The news from Washington over the weekend was that President Obama and Afghanistan’s President Ha-mad Karzai have hit on a rapid withdrawal plan for American troops, one which may mean virtually all Americans are home by sometime in 2014.
Let’s see, then. Does that mean we will have won that 11-year skirmish, or does it mean we will pretend it didn’t happen?
The good news is that we have killed Osama bin Laden and many other al Qaeda big fish, so in that respect we have achieved our initial objective, to exact revenge for the Sept. 11, 2001, attacks on American properties by suicide al Qaeda airplane pilots.
But to me, there’s a question: Could we have accomplished that feat without invading Iraq and Afghanistan?
If not, then should we have gone all out and conquered those nations and made them American fiefdoms, completely overseeing the remaking of them as we did Japan and West Germany?
To do that would have required far more of a commitment of personnel, equipment and expendibles than we made in either Iraq or Afghanistan.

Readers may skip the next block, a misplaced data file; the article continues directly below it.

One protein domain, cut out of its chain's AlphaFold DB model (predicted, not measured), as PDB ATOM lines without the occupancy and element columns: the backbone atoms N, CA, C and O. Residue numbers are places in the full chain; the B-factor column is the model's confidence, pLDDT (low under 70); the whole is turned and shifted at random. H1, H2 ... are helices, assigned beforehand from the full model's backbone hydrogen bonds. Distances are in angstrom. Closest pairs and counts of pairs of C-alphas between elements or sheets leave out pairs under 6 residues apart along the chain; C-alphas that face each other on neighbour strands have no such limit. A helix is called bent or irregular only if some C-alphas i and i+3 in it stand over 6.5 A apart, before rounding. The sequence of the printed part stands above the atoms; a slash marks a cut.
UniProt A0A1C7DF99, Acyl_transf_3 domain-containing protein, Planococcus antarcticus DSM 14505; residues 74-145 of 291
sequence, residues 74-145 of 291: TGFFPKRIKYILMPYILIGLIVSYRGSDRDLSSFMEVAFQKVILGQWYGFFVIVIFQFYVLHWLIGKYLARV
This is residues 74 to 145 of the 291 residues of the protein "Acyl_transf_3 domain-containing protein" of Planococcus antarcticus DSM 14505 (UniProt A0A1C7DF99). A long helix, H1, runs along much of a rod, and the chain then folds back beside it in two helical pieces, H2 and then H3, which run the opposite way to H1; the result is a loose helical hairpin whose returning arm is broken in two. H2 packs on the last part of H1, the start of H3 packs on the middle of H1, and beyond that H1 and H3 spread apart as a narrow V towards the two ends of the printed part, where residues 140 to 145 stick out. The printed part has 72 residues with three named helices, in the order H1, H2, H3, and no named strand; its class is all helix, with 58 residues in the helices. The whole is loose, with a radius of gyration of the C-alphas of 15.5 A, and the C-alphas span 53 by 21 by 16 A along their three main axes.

It also would have required us to be less sensitive to the religious aspects of those conflicts. Murderers are murder- ers, regardless of what religious beliefs they use to try to excuse inexcusable behavior, such as turning their own children into suicide bombers.
Afghanistan may become an al Qaeda sanctuary after we leave, with that criminal conspiracy protected by the Taliban if it once again takes over. Without the U.S. presence, Afghanistan could become barely functional, just as it was under Taliban rule.
With any luck, Afghan troops will be able to protect the Afghan government and its people against another fall into chaos. With little or no luck, however, Afghanistan will be barely inhabitable.